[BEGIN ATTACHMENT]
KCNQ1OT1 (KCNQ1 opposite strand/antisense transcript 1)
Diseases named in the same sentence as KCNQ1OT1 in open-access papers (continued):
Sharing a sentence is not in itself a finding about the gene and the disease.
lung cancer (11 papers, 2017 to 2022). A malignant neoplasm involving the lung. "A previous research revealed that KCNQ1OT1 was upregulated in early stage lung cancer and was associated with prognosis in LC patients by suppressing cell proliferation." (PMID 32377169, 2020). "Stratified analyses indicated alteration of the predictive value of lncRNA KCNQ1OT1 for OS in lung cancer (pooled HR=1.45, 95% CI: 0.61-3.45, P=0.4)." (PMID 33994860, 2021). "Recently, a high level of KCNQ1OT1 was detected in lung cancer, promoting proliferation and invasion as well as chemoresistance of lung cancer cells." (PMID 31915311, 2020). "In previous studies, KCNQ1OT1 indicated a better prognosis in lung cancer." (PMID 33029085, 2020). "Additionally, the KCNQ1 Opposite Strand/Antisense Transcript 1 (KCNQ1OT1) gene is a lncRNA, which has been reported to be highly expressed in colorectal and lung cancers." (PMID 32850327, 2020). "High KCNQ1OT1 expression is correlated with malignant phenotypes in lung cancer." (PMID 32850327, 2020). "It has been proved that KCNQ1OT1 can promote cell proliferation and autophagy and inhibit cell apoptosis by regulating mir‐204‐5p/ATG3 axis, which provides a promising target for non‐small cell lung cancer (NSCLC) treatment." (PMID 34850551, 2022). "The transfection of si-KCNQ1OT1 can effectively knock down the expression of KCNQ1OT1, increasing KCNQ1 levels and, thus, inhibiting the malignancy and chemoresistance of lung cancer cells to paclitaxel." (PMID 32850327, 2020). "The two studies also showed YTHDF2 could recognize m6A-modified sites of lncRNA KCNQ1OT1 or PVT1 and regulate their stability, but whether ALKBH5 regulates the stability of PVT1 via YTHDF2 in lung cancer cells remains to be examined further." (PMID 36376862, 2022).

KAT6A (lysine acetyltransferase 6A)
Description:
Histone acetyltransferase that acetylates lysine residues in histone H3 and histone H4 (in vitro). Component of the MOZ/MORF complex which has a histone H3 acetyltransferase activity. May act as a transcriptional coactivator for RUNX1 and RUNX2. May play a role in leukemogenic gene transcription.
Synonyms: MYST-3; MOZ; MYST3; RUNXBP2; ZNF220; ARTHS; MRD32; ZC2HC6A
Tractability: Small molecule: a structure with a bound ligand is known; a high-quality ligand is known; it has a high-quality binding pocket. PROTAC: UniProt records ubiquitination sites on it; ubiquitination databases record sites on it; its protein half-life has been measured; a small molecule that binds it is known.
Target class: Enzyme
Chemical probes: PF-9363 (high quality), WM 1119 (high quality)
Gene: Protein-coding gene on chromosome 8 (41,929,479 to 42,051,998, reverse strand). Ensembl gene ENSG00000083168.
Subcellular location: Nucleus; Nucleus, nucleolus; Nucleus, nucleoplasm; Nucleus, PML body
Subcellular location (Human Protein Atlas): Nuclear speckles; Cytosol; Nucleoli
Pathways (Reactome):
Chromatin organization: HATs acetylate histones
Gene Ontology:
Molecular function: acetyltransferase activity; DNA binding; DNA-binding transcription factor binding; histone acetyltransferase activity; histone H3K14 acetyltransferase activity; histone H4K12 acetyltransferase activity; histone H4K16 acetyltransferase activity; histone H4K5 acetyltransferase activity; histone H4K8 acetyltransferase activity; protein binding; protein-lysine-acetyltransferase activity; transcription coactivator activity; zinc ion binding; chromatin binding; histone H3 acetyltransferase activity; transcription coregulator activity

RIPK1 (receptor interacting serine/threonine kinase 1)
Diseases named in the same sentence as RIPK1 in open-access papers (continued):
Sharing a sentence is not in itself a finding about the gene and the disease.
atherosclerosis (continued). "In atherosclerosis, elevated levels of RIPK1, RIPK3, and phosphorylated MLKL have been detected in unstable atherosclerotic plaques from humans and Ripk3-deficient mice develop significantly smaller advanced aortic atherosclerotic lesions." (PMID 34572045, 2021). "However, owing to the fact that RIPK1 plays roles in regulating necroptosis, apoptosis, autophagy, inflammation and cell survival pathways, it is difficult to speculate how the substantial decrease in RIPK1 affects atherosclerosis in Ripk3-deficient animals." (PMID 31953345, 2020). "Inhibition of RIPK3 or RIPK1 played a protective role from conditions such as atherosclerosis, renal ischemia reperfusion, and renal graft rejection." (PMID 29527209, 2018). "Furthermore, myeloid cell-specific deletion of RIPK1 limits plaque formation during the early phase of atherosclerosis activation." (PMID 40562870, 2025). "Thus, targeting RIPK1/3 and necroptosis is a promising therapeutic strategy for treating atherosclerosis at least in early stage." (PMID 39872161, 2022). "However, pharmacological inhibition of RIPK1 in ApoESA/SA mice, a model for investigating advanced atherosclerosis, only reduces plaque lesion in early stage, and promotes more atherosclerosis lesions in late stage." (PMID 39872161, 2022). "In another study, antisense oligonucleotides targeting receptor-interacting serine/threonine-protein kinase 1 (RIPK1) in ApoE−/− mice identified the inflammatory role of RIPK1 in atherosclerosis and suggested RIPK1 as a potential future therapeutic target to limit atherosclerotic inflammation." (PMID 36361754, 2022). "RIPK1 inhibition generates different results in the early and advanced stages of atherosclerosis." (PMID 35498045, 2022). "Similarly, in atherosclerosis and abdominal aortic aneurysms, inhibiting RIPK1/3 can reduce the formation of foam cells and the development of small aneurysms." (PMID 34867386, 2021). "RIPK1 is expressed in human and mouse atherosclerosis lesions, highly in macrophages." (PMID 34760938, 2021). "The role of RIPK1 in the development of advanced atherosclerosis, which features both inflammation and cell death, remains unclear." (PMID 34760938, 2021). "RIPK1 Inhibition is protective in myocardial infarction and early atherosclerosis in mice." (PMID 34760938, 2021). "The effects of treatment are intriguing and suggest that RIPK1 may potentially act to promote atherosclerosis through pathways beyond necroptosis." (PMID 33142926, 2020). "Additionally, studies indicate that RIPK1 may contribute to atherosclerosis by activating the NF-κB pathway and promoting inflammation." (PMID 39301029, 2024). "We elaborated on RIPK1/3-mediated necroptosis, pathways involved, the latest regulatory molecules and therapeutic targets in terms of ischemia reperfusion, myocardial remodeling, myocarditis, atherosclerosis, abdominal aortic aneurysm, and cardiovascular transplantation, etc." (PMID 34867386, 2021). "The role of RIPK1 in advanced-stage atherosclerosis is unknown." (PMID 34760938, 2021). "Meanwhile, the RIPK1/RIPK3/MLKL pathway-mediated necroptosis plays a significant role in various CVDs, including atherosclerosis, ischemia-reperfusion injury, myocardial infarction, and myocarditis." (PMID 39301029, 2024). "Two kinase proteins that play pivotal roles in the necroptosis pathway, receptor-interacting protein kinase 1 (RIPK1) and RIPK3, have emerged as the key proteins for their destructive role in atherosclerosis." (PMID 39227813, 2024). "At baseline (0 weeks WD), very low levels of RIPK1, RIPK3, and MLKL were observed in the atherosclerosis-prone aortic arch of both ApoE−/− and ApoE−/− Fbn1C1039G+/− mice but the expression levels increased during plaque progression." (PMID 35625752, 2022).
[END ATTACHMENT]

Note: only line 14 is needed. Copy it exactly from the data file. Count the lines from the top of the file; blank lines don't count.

Subcellular location (Human Protein Atlas): Nuclear speckles; Cytosol; Nucleoli